5. You can write code with a netbook. Since I haven't owned a laptop for the last three years, my only portable computer is an Asus EEE PC 901 running Linux. Its original purpose was to allow me to browse the web from the comfort of my couch. Lately however, I'm finding myself using it to write software more than anything else. During the Startup Weekend it had constantly open Eclipse (for server-side code), Firefox (for JavaScript debugging), Chrome (for webkit rendering), gedit (for client-side code) and a terminal, without breaking a sweat.
  6. When demoing an iPhone application, whatever you do, don't sweat. Half-way through our presentation, tapping the buttons didn't work reliably all the time, so anxiety ensued. Since we couldn't make a proper presentation due to a missing cable, we opted for a live demo, wherein Yannis held the mic and made the presentation, and I posed as the bimbo that holds the product and clicks around. After a while we ended up both touching the screen, trying to make the bloody buttons click, which ensured the opposite effect. In retrospect, using a cloth occasionally would have made for a smoother demo, plus we could have slipped a joke in there, to keep the spirit up.
All in all it was an awesome experience, where we learned how far we can stretch ourselves, made new friends and caught up with old ones. Next year, I'll make sure I have a napkin, too.
Categorieën: Mozilla-nl planet

Emma Irwin: #MozLove for April

Mozilla planet - zo, 26/07/2015 - 16:22

This month’s #mozlove post is for April Morone.

I wrote this post with  inspiration from the first version of ‘Participation Personas . Personas (V1) is a  list of contributor profiles I use to design participation opportunities.  For each persona I also suggest a series of ‘lenses’ which, I believe can help us design with, and for greater diversity and dimension.

A lens can be anything from gender identity and age, to what I called a ‘toxic rating’, which changes the flexibility and value of collaborating with someone.   Another lens is what I have (so far) called ‘accessibility’, which encourages thinking about physical challenges of contribution.  This could be anything from asking ourselves if resources are ‘screen reader friendly’, to building in a respect for periods of time people may ‘disappear’ to take care of their wellness.  

In that light I would like to highlight the contributions, enthusiasm and dedication of April Morone. April describes herself as a ‘disabled contributor’ living with partial blindness, hearing loss and neuro-muscular problems . April is also advocate for helping other people living with disabilities contribute to the Mozilla project.   April was kind enough to take time to answer my questions, the first of which was “What got you started contributing?”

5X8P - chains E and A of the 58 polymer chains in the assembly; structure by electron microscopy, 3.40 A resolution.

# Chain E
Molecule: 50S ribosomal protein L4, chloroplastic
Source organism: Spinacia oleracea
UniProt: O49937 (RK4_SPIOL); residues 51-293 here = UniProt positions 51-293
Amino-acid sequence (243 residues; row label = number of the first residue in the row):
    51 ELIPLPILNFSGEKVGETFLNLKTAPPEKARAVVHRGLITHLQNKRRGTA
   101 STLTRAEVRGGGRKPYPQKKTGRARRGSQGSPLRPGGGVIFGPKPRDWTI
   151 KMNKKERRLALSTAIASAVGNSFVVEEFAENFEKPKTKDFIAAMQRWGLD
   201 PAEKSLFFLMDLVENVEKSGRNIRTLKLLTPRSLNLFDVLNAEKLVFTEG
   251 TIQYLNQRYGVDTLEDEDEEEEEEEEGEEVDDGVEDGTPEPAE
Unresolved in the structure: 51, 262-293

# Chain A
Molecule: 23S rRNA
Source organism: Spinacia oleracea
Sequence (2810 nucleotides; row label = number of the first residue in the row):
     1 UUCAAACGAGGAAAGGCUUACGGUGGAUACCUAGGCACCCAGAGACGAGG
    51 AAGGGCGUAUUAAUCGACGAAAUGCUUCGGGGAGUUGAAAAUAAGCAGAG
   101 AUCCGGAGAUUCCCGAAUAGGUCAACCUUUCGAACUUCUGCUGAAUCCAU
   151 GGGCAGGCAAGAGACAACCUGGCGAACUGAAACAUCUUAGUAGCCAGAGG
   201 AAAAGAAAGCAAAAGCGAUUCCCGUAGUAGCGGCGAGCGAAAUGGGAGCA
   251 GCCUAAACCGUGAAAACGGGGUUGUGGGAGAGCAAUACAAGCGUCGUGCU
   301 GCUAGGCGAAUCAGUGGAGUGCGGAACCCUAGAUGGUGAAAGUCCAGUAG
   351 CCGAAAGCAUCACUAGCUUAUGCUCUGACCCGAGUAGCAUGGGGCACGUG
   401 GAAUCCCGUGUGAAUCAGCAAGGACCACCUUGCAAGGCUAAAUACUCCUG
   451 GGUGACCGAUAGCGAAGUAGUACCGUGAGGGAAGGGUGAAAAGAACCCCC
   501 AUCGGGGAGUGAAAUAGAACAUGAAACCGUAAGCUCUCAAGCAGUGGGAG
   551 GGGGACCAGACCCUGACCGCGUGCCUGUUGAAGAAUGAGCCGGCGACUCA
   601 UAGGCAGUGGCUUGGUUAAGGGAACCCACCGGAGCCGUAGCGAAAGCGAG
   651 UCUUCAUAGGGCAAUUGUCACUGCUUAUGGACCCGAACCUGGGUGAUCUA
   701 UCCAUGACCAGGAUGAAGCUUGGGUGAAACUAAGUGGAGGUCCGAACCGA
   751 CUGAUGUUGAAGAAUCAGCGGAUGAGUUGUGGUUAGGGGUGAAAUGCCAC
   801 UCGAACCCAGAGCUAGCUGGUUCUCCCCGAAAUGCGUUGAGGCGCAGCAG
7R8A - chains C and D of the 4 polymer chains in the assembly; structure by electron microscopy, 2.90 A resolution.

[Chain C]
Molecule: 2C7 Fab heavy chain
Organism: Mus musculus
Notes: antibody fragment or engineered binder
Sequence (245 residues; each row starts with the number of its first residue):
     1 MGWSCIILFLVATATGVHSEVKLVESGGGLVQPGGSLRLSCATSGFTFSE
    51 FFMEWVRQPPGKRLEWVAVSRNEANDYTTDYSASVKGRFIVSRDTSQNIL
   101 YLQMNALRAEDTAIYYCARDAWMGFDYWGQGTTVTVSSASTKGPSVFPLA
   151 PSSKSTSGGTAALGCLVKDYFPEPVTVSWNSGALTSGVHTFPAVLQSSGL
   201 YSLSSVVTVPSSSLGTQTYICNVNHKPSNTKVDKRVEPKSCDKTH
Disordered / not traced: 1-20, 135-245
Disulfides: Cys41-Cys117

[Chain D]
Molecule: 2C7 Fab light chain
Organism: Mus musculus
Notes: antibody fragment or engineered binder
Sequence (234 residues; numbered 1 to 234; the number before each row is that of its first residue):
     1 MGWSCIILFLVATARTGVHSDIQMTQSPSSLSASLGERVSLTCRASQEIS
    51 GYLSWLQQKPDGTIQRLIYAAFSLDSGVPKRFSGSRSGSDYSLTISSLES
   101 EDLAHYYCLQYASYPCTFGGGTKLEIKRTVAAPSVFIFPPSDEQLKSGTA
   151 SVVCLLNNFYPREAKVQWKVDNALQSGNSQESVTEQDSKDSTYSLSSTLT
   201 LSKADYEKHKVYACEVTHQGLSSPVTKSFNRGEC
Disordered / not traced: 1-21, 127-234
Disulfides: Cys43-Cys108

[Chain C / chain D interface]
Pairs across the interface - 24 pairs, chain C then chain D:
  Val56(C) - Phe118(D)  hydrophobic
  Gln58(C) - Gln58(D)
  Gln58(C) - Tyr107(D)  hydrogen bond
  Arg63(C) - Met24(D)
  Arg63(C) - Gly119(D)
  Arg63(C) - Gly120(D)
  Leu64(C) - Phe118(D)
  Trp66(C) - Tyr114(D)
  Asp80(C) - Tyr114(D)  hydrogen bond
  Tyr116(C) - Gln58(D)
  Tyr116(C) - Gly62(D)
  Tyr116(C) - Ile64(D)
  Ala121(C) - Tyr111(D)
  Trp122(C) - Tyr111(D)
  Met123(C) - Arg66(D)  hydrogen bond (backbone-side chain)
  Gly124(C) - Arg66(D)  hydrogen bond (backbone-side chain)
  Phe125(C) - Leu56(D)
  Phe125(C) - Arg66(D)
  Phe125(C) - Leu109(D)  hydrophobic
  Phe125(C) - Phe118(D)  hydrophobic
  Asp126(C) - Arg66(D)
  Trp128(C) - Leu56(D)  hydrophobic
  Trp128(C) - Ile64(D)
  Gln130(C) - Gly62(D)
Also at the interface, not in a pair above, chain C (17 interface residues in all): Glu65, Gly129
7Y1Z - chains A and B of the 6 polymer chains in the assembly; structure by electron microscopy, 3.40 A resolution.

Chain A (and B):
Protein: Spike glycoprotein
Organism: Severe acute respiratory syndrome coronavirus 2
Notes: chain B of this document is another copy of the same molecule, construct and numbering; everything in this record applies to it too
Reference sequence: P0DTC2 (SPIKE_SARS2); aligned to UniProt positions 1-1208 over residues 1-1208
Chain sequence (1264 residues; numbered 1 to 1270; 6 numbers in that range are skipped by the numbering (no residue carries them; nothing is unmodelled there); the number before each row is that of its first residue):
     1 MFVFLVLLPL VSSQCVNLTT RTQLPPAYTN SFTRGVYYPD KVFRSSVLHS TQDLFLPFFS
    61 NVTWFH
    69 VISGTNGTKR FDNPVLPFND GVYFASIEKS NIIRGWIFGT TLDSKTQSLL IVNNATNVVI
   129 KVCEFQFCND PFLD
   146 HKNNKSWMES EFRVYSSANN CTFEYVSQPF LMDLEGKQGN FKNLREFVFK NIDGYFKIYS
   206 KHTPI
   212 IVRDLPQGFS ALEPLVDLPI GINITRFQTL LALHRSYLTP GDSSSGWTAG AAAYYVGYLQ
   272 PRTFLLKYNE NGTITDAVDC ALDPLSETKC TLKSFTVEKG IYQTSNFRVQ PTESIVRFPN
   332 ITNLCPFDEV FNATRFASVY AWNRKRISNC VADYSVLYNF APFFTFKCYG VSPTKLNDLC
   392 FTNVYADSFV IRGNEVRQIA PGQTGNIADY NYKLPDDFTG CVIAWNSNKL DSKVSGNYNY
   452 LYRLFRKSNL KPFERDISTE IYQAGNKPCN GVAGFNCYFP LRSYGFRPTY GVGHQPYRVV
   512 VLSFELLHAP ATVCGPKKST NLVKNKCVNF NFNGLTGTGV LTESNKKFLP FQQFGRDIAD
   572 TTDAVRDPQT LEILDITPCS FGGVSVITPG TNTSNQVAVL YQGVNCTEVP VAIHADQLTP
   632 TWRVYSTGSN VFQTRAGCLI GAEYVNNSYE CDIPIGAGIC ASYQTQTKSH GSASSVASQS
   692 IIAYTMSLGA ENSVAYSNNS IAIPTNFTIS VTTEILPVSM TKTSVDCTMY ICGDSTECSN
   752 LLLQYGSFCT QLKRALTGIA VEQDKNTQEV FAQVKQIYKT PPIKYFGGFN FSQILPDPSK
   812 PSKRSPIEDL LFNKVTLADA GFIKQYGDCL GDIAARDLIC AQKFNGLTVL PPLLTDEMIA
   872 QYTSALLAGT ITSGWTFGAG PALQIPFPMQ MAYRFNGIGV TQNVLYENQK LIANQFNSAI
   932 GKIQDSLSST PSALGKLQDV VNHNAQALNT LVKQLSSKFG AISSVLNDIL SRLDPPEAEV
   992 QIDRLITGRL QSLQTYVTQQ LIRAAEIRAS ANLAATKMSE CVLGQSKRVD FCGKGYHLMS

“What got me contributing was this insatiable need to help and insatiable need to learn more in the IT field, as well as to DO more in the IT field. I’ve always been helping others, from my cousins, helping teach them at the age of twelve on up, to teaching and helping others.”

You will find April embedded in the project helping others, especially focused on new contributors people setting up local environments for bug-fixes.  When I asked her what sustains her participation, she felt equally as motivated by people who ‘want to learn’, as her own interest in teaching and helping.

When listing the challenges to contribution, April identified the continual challenges posed by health issues which include the emotional effects of  surviving domestic abuse.  On the more predicable scale, April also listed issues with technology fails and limited time as worthy opponants.  What’s I think is very inspiring about both April and the community around her is how she describes her continued involvement and the people making a difference for her:

Abishek Gupta, Gautam Sharma, David Walsh, Luke Crouch, Janet Swisher, Hagen Halbach, and Daniel Desira have kept me going. They have been contributors and now also friends who have supported me through difficult times when I might have otherwise have given up contributing. I had thought of dropping out of contributing and even just giving up. But they stood by me, listened, and gave support, which help.  What also kept me going is my love of helping others, my love of Mozilla, and my love of IT and web development.

I think this is really, really special in that the community is as much a place to find ‘your people’, as it is a cause to contribute to.   I know April is among a small group of volunteers at Mozilla with ambitions of creating a more supportive network for contributors living with disability through directed documentation and on-boarding –  which I think is just amazing.  I am grateful to be a part of a community that includes April and many of the people she listed who help her be successful.

 

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Next month I hope to write a couple of these posts – we’ll see.

“Felt Heart” Image credit: Lauren Jong

 

Categorieën: Mozilla-nl planet